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Understanding the utilisation of a novel interactive electronic medication safety dashboard in general practice: a mixed methods study

Jeffries, Mark; Gude, Wouter T.; Keers, Richard N.; Phipps, Denham L.; Williams, Richard; Kontopantelis, Evangelos; Brown, Benjamin; Avery, Anthony J.; Ashcroft, Darren M.; Peek, Niels

Authors

Mark Jeffries

Wouter T. Gude

Richard N. Keers

Denham L. Phipps

Richard Williams

Evangelos Kontopantelis

Benjamin Brown

Darren M. Ashcroft

Niels Peek



Abstract

Background: Improving medication safety is a major concern in primary care settings worldwide. The Salford Medication safety dASHboard (SMASH) intervention provided general practices in Salford (Greater Manchester, UK) with feedback on their safe prescribing and monitoring of medications through an online dashboard, and input from practice-based trained clinical pharmacists. In this study we explored how staff working in general practices used the SMASH dashboard to improve medication safety, through interactions with the dashboard to identify potential medication safety hazards and their workflow to resolve identified hazards.

Methods: We used a mixed-methods study design involving quantitative data from dashboard user interaction logs from 43 general practices during the first year of receiving the SMASH intervention, and qualitative data from semi-structured interviews with 22 pharmacists and physicians from 18 practices in Salford.

Results: Practices interacted with the dashboard a median of 12.0 (interquartile range, 5.0–15.2) times per month during the first quarter of use to identify and resolve potential medication safety hazards, typically starting with the most prevalent hazards or those they perceived to be most serious. Having observed a potential hazard, pharmacists and practice staff worked together to resolve that in a sequence of steps (1) verifying the dashboard information, (2) reviewing the patient’s clinical records, and (3) deciding potential changes to the patient’s medicines. Over time, dashboard use transitioned towards regular but less frequent (median of 5.5 [3.5–7.9] times per month) checks to identify and resolve new cases. The frequency of dashboard use was higher in practices with a larger number of at-risk patients. In 24 (56%) practices only pharmacists used the dashboard; in 12 (28%) use by other practice staff increased as pharmacist use declined after the initial intervention period; and in 7 (16%) there was mixed use by both pharmacists and practice staff over time.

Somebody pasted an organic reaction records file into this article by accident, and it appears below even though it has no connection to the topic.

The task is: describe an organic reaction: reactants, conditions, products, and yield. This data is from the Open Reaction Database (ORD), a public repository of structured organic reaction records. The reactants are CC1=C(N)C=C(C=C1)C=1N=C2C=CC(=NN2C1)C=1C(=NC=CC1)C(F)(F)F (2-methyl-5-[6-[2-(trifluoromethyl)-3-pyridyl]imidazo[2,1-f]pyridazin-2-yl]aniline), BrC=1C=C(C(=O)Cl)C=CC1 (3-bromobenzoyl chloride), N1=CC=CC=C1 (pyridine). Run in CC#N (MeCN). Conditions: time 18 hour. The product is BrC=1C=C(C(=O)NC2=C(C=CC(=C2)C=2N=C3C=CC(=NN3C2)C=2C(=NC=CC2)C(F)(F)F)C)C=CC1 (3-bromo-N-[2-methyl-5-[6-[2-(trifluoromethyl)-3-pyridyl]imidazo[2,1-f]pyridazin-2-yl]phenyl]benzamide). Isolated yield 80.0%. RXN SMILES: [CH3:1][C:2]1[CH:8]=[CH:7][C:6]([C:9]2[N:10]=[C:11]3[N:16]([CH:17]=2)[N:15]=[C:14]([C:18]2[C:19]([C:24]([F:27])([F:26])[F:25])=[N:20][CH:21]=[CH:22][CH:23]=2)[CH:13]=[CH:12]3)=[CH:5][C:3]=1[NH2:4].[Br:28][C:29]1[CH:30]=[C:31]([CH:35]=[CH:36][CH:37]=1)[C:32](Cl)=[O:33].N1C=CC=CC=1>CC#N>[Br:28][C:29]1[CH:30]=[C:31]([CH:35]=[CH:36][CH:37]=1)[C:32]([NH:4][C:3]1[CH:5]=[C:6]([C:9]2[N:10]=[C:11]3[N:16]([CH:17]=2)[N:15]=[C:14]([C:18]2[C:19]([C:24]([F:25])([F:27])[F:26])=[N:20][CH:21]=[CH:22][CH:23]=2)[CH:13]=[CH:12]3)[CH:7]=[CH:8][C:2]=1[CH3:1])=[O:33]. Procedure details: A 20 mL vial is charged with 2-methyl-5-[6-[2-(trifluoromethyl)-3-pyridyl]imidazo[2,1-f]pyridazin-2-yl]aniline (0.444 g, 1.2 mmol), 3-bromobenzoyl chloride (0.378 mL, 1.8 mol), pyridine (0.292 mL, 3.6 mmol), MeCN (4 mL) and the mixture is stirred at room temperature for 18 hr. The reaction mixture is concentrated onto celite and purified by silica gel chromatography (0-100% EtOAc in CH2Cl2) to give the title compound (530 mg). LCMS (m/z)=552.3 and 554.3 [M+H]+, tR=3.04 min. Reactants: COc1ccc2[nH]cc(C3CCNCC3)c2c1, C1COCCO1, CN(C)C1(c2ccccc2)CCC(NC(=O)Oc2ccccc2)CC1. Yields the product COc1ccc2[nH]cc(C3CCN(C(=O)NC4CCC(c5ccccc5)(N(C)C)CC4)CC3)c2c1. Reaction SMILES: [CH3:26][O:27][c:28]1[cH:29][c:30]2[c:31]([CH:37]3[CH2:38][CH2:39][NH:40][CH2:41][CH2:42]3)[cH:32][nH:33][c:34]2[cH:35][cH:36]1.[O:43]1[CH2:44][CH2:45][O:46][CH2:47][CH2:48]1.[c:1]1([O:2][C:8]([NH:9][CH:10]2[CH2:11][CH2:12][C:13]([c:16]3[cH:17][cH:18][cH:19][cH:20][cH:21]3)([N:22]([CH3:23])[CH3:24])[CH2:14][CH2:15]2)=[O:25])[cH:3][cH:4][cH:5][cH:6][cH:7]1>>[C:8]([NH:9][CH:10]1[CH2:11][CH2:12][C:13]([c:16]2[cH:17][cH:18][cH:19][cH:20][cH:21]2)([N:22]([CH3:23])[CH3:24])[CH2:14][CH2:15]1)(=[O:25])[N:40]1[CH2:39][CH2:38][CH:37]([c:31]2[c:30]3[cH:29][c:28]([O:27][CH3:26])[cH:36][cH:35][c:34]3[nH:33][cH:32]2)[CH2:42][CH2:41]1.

Conclusions: An online medication safety dashboard enabled pharmacists to identify patients at risk of potentially hazardous prescribing. They subsequently worked with GPs to resolve risks on a case-by-case basis, but there were marked variations in processes between some practices. Workload diminished over time as it shifted towards resolving new cases of hazardous prescribing.

Journal Article Type Article
Publication Date Apr 17, 2020
Journal BMC Medical Informatics and Decision Making
Publisher Springer Verlag
Peer Reviewed Peer Reviewed
Volume 20
Issue 1
Article Number 69
APA6 Citation Jeffries, M., Gude, W. T., Keers, R. N., Phipps, D. L., Williams, R., Kontopantelis, E., …Peek, N. (2020). Understanding the utilisation of a novel interactive electronic medication safety dashboard in general practice: a mixed methods study. BMC Medical Informatics and Decision Making, 20(1), https://doi.org/10.1186/s12911-020-1084-5
DOI https://doi.org/10.1186/s12911-020-1084-5
Keywords Information technology, Medication safety, Prescribing, Primary care, Clinical pharmacy
Publisher URL https://bmcmedinformdecismak.biomedcentral.com/articles/10.1186/s12911-020-1084-5https://bmcmedinformdecismak.biomedcentral.com/articles/10.1186/s12911-020-1084-5
Additional Information Received: 1 February 2019; Accepted: 30 March 2020; First Online: 17 April 2020; : Ethical approval for the study was granted by the North West - Greater Manchester East NHS Research Ethics Committee (reference 15/NW/0792) and from the local NHS research and development board.Practices consented to take part in the study and began to receive the SMASH intervention thereafter. Additional written informed consent was taken from individual participants prior to each interview, which included consent for the interviews to be audio recorded and transcribed verbatim and for anonymised quotations to be used in reports.; : Not applicable.; : The authors declare that they have no competing interests.

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